The move comes after the bloc found new diesel supplies from the United States, the Middle East and India to replace Russian energy supplies.
Europe has imposed a ban on Russian diesel fuel and other refined petroleum products, dramatically reducing energy dependence on Moscow and seeking to further cut the Kremlin’s fossil fuel revenues as punishment for invading. Ukraine.
Sunday’s ban comes with a price cap agreed by allied Group of Seven (G7) nations – the US, Britain, Germany, France, Italy, Japan and Canada.
The aim is to allow Russian diesel to continue to flow to countries like China and India and avoid a sudden price hike that would hurt consumers around the world while reducing profits funding the budget and the Moscow war.
Diesel is essential for the economy as it is used to power cars, trucks transporting goods, agricultural equipment and factory machinery. Diesel prices rose due to the recovery in demand after the COVID-19 pandemic and refining capacity limits, contributing to inflation of other commodities around the world.
The new sanctions create price uncertainty as the 27-nation European Union finds new diesel supplies from the United States, the Middle East and India to replace those from Russia, which at some point supplied 10% of Europe’s total diesel needs. These are longer journeys than from Russian ports, stretching available tankers.
Neil Atkinson, a former International Energy Agency analyst, told Al Jazeera that EU sanctions on Russian products were unlikely to have a big impact on prices, at least initially. .
Indeed, businesses around the world stockpiled Russian products ahead of the well-heralded ban, Atkinson said.
“It is possible that if demand growth is very strong in Asian economies … we could find that lack of investment in parts of the oil industry infrastructure could lead to shortages and price spikes” , did he declare.
G7 Price Cap
The G7 price cap of $100 per barrel for diesel, jet fuel and gasoline must be enforced by prohibiting insurance and shipping services from handling diesel whose price exceeds the limit. Most of these companies are located in western countries.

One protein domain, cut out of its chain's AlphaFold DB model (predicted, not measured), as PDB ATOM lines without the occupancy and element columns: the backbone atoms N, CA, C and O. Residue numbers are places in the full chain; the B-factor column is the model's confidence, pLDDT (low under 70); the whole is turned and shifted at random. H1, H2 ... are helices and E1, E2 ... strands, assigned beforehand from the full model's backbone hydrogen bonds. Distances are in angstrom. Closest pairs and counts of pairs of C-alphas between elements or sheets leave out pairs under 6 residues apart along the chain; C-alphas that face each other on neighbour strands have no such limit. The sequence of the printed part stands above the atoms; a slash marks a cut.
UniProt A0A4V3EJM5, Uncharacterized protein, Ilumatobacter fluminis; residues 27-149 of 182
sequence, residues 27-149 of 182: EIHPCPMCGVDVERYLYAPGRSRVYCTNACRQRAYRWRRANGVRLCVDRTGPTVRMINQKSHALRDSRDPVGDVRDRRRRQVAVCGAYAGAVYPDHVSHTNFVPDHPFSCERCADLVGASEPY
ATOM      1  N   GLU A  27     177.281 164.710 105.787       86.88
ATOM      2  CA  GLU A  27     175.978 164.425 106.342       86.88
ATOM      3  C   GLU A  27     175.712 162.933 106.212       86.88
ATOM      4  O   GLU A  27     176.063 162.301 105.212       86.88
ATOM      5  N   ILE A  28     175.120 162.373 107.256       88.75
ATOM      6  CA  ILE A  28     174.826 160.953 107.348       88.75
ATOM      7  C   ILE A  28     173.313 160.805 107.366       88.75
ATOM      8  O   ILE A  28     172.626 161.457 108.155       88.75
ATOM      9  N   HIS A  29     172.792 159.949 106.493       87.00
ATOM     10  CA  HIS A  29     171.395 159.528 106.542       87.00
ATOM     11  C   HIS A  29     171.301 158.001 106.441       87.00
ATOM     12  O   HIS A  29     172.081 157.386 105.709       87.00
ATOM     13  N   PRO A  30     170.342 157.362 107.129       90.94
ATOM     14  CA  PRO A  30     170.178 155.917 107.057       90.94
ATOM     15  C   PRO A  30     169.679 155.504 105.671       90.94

This follows a $60-a-barrel cap on Russian crude that went into effect in December and is meant to work the same way. Diesel and oil caps could be tightened later.
The diesel price cap will not bite immediately as it has been set roughly at what Russian diesel is trading. Russia’s main problem now will be finding new customers, not getting around the price cap. However, the cap is intended to prevent Russian gains from any sudden price spikes in refined petroleum products.
Analysts say there could be a price upside initially as markets settle the changes. But they say the embargo should not cause a price spike if the cap works as intended and Russian diesel continues to flow to other countries.
Diesel fuel at the pump has been stable since early December, costing 1.80 euros per liter ($7.37 per gallon) as of January 30, according to the weekly oil market report published by the EU executive commission. Pump prices in Germany, the EU’s biggest economy, fell 2.6 cents to 1.83 euros per liter ($7.48 per gallon) as of January 31.
The ban provides a 55-day grace period for diesel loaded onto tankers before Sunday, a step that aims to prevent markets from shaking. EU officials say importers have had time to adjust since the ban was announced in June.
Russia earned more than $2 billion from diesel sales in Europe in December alone, as importers appeared to have stocked up on additional purchases ahead of the ban.
Europe has already banned Russian coal and most crude oil, while Moscow has halted most natural gas shipments.